THE world of agriculture looks bleak from the fertiliser’s point of view. Higher prices have impacted all crops, and farmers fear worse this year.
Their worries are not unfounded and are based on several calculable factors. The Oil and Gas Regulatory Authority has already recommended a 32 per cent increase in gas prices for the power-generation component of fertiliser manufacturers. The government has yet to decide the price of feed gas in view of distribution companies’ demand for almost 40pc additional revenue for this fiscal year. Moreover, the controversial Gas Infrastructure Development Cess is still being collected, and the rupee’s future stays uncertain, keeping imported fertiliser prices a matter of pure guesswork.
Ibrahim Mughal of the Agri Forum Pakistan sums up these fears: “In the past 18 months, fertiliser prices have gone up by around 40pc on average, adding well over Rs200 billion to the cost of production. It caused a decline in application and almost all crops missed their yield targets.” If prices rise again, it would be unbearable for nearly two-thirds of Pakistan’s people whose lives depend on agriculture, and many would go further down the poverty line, he says.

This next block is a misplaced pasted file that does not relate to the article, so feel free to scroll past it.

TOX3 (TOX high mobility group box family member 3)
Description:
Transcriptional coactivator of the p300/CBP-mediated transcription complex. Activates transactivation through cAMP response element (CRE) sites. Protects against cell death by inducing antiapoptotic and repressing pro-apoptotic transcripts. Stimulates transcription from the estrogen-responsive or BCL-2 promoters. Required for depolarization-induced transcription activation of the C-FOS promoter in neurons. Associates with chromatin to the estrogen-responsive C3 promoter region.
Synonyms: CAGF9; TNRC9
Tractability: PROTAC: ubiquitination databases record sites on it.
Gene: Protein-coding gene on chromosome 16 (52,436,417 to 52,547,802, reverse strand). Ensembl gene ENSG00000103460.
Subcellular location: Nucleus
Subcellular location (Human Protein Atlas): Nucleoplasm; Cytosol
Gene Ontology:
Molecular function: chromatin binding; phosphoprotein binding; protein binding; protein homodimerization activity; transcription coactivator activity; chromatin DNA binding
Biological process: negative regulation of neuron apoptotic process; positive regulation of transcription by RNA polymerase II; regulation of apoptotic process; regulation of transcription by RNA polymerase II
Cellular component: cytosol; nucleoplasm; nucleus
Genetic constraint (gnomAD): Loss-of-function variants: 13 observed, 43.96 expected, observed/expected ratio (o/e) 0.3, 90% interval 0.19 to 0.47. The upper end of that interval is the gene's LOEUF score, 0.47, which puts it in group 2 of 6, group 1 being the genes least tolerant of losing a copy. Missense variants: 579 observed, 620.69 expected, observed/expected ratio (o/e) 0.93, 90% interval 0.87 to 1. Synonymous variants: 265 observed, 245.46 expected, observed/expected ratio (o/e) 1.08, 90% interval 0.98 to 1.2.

Jawed Qureshi of Four Brothers Group explains: “Unfortunately, there has been no effort or policymaking (on part of the government) to develop or diversify crops. At the end of the day, only better yields can help recover the cost of production. But, unfortunately, yields have been stagnant for years now, rigging the cost-recovery equation against farmers.”
Published in Dawn, The Business and Finance Weekly, January 6th, 2020